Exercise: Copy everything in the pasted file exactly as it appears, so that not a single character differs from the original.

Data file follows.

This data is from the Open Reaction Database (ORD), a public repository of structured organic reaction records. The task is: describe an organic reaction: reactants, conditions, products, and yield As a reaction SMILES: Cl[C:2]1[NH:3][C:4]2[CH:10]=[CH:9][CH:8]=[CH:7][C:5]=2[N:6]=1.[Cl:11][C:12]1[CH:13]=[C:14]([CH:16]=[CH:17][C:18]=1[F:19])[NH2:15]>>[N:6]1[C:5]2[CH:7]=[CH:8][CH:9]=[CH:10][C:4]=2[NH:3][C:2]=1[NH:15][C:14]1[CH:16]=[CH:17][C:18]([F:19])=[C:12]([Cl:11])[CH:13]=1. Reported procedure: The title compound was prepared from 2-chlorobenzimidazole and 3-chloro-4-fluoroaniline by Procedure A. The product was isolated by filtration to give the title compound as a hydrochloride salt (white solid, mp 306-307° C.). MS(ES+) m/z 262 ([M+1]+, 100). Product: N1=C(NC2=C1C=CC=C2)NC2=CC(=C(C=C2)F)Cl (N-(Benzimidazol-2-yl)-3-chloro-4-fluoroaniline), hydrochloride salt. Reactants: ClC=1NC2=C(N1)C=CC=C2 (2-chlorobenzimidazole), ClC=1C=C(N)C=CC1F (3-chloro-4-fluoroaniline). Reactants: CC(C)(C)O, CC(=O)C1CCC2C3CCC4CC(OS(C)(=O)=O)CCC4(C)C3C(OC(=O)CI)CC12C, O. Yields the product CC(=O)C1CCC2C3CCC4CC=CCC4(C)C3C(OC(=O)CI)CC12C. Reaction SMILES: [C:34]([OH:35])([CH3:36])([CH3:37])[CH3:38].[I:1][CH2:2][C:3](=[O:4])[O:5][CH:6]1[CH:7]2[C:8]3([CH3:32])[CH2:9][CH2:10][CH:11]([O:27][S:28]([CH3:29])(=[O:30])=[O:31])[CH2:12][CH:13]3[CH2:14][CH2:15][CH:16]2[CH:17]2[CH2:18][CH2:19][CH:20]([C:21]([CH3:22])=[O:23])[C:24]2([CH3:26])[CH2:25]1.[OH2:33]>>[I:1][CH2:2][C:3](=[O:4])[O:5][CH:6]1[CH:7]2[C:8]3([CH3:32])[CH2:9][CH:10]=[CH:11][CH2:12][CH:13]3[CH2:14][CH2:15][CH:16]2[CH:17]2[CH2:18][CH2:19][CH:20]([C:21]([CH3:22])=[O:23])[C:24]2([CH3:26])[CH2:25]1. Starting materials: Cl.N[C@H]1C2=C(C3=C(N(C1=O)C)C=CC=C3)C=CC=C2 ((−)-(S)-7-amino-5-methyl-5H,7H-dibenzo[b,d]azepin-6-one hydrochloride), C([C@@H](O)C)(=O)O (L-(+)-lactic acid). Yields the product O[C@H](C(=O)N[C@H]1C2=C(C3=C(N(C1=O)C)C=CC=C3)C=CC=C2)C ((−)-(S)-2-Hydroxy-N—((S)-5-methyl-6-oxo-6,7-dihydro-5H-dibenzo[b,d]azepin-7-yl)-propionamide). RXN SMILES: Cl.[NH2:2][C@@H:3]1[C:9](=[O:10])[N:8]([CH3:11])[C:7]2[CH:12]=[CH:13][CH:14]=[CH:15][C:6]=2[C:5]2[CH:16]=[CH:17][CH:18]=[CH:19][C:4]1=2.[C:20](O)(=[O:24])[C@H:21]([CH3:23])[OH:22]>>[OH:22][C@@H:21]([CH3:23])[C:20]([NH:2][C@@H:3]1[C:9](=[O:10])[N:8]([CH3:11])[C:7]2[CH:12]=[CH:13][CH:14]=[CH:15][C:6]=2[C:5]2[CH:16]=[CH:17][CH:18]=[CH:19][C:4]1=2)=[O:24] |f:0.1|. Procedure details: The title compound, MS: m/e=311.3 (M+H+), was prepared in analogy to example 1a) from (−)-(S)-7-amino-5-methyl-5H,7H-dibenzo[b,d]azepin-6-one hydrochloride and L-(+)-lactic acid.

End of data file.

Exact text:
This data is from the Open Reaction Database (ORD), a public repository of structured organic reaction records. The task is: describe an organic reaction: reactants, conditions, products, and yield As a reaction SMILES: Cl[C:2]1[NH:3][C:4]2[CH:10]=[CH:9][CH:8]=[CH:7][C:5]=2[N:6]=1.[Cl:11][C:12]1[CH:13]=[C:14]([CH:16]=[CH:17][C:18]=1[F:19])[NH2:15]>>[N:6]1[C:5]2[CH:7]=[CH:8][CH:9]=[CH:10][C:4]=2[NH:3][C:2]=1[NH:15][C:14]1[CH:16]=[CH:17][C:18]([F:19])=[C:12]([Cl:11])[CH:13]=1. Reported procedure: The title compound was prepared from 2-chlorobenzimidazole and 3-chloro-4-fluoroaniline by Procedure A. The product was isolated by filtration to give the title compound as a hydrochloride salt (white solid, mp 306-307° C.). MS(ES+) m/z 262 ([M+1]+, 100). Product: N1=C(NC2=C1C=CC=C2)NC2=CC(=C(C=C2)F)Cl (N-(Benzimidazol-2-yl)-3-chloro-4-fluoroaniline), hydrochloride salt. Reactants: ClC=1NC2=C(N1)C=CC=C2 (2-chlorobenzimidazole), ClC=1C=C(N)C=CC1F (3-chloro-4-fluoroaniline). Reactants: CC(C)(C)O, CC(=O)C1CCC2C3CCC4CC(OS(C)(=O)=O)CCC4(C)C3C(OC(=O)CI)CC12C, O. Yields the product CC(=O)C1CCC2C3CCC4CC=CCC4(C)C3C(OC(=O)CI)CC12C. Reaction SMILES: [C:34]([OH:35])([CH3:36])([CH3:37])[CH3:38].[I:1][CH2:2][C:3](=[O:4])[O:5][CH:6]1[CH:7]2[C:8]3([CH3:32])[CH2:9][CH2:10][CH:11]([O:27][S:28]([CH3:29])(=[O:30])=[O:31])[CH2:12][CH:13]3[CH2:14][CH2:15][CH:16]2[CH:17]2[CH2:18][CH2:19][CH:20]([C:21]([CH3:22])=[O:23])[C:24]2([CH3:26])[CH2:25]1.[OH2:33]>>[I:1][CH2:2][C:3](=[O:4])[O:5][CH:6]1[CH:7]2[C:8]3([CH3:32])[CH2:9][CH:10]=[CH:11][CH2:12][CH:13]3[CH2:14][CH2:15][CH:16]2[CH:17]2[CH2:18][CH2:19][CH:20]([C:21]([CH3:22])=[O:23])[C:24]2([CH3:26])[CH2:25]1. Starting materials: Cl.N[C@H]1C2=C(C3=C(N(C1=O)C)C=CC=C3)C=CC=C2 ((−)-(S)-7-amino-5-methyl-5H,7H-dibenzo[b,d]azepin-6-one hydrochloride), C([C@@H](O)C)(=O)O (L-(+)-lactic acid). Yields the product O[C@H](C(=O)N[C@H]1C2=C(C3=C(N(C1=O)C)C=CC=C3)C=CC=C2)C ((−)-(S)-2-Hydroxy-N—((S)-5-methyl-6-oxo-6,7-dihydro-5H-dibenzo[b,d]azepin-7-yl)-propionamide). RXN SMILES: Cl.[NH2:2][C@@H:3]1[C:9](=[O:10])[N:8]([CH3:11])[C:7]2[CH:12]=[CH:13][CH:14]=[CH:15][C:6]=2[C:5]2[CH:16]=[CH:17][CH:18]=[CH:19][C:4]1=2.[C:20](O)(=[O:24])[C@H:21]([CH3:23])[OH:22]>>[OH:22][C@@H:21]([CH3:23])[C:20]([NH:2][C@@H:3]1[C:9](=[O:10])[N:8]([CH3:11])[C:7]2[CH:12]=[CH:13][CH:14]=[CH:15][C:6]=2[C:5]2[CH:16]=[CH:17][CH:18]=[CH:19][C:4]1=2)=[O:24] |f:0.1|. Procedure details: The title compound, MS: m/e=311.3 (M+H+), was prepared in analogy to example 1a) from (−)-(S)-7-amino-5-methyl-5H,7H-dibenzo[b,d]azepin-6-one hydrochloride and L-(+)-lactic acid.